Societies, Networks, and Transitions: A Global History

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Cengage Learning, Dec 27, 2006 - History - 1128 pages
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Societies, Networks, and Transitions is a world history text that connects the different regions of the world through global themes. This innovative structure combines the accessibility of a regional approach with the rigor of comparative scholarship to show students world history in a truly global framework. The text also features a strong focus on culture and religion. Author and veteran teacher Craig Lockard engages students with a unique approach to cultural artifacts such as music and art. A range of pedagogical features--including focus questions, section summaries, and web-based study aids--supports students and instructors as they explore the interconnectedness of different people, places, and periods in the global past.
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The Safavid Empire was not Turkish but Turkic with an emphasis on a revival of Sassanid Persian Culture, and Bahāʾ al-dīn al-ʿĀmilī (Shaykh Bahāeī) was an immigrant from Lebanon, not Persian.
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have not checked the rest of the book for such subtle errors, however, there may be factual errors. 

Contents

Foundations Ancient Societies to 600 BCE
1
Blossoming The Classical Societies and Their Legacies ca 600 BCEca 600 CE
115
Expanding Horizons Encounters and Transformations in the Intermediate Era ca 6001500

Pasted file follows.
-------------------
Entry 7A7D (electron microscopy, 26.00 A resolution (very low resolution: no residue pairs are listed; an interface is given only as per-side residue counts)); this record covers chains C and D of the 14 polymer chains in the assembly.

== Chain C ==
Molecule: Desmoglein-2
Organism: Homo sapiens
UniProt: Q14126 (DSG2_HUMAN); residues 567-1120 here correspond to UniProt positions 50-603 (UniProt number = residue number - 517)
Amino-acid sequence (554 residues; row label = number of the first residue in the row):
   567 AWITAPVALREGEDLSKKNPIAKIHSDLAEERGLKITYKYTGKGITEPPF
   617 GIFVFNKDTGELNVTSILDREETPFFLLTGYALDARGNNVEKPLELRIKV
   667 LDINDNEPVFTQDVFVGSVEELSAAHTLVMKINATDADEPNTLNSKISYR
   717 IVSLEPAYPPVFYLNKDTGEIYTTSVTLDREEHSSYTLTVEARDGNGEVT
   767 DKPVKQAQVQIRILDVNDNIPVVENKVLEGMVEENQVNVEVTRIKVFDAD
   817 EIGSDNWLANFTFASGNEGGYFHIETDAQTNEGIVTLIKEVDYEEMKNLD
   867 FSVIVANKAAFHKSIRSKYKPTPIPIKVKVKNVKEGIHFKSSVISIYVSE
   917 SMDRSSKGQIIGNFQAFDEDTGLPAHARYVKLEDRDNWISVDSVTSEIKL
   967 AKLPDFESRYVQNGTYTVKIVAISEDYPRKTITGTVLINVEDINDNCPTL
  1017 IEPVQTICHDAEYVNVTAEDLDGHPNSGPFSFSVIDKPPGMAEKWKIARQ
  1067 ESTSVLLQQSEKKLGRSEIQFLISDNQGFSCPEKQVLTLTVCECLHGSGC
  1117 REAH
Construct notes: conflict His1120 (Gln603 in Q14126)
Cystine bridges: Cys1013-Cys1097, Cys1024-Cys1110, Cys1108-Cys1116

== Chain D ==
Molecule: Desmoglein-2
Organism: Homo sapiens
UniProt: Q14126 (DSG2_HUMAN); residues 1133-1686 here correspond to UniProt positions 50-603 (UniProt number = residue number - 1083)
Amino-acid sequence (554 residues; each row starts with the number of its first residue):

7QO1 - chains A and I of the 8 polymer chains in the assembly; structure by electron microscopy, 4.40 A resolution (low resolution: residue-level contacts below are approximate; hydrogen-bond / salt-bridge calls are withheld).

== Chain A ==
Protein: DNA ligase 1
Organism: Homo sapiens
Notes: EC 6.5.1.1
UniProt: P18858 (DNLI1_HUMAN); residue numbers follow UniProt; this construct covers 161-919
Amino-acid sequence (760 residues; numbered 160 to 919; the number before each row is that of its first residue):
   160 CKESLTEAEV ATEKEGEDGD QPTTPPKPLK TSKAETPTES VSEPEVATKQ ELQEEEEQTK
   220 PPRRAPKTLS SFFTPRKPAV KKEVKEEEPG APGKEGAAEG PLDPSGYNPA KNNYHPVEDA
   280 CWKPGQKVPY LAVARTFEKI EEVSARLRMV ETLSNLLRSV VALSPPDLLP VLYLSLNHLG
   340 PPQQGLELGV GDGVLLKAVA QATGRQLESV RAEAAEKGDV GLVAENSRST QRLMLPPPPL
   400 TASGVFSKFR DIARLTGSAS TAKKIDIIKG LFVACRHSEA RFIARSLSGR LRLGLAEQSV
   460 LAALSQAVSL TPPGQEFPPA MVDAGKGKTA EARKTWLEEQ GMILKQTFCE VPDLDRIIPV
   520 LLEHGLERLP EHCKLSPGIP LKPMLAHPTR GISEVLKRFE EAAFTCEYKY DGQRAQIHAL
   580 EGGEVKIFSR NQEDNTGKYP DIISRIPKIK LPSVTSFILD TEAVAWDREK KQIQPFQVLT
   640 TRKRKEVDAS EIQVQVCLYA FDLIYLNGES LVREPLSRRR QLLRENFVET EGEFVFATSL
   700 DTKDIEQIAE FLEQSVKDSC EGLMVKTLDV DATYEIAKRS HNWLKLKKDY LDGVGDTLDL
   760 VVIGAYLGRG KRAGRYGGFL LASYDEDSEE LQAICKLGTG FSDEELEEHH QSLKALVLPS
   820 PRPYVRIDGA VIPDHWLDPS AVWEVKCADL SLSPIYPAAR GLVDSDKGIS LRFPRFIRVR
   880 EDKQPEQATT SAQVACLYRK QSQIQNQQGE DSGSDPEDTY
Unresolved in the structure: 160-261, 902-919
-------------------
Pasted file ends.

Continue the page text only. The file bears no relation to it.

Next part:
265
Connecting the Globe Forging New Networks in the Early Modern World 14501750
425
Global Imbalances Industry Empire and the Making of the Modern World 17501945
561
Global System Interdependence and Conflict in the Contemporary World Since 1945
797
Glossary
1017
Index
1
Notes
59
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About the author (2006)

Craig A. Lockard is Ben and Joyce Rosenberg Professor of History in the Social Change and Development Department at the University of Wisconsin-Green Bay, where since 1975 he has taught courses on Asian, African, comparative, and world history. He has also taught at SUNY-Buffalo, SUNY-Stony Brook, and the University of Bridgeport, and twice served as a Fulbright-Hays professor at the University of Malaya in Malaysia. After undergraduate studies in Austria, Hong Kong, and the University of Redlands, he earned an M.A. in Asian Studies at the University of Hawaii and a Ph.D. in Comparative World and Southeast Asian History at the University of Wisconsin-Madison. His published books, articles, essays, and reviews range over a wide spectrum of topics: world history; Southeast Asian history, politics, and society; Asian emigration; the Vietnam War; and folk, popular, and world music. Among his major books are Lands of Green, Waters of Blue: Southeast Asia in World History (forthcoming); Dance of Life: Popular Music and Politics in Modern Southeast Asia (1998); and From Kampung to City: A Social History of Kuching, Malaysia, 1820-1970 (1987). He was also part of the task force that prepared revisions to the U.S. National Standards in World History (1996). Professor Lockard has served on various editorial advisory boards, including the Journal of World History and The History Teacher, and as book review editor for the Journal of Asian Studies and the World History Bulletin. He was one of the founders of the World History Association and served as the organization's first secretary. He has lived and traveled widely in Asia, Africa, and Europe.

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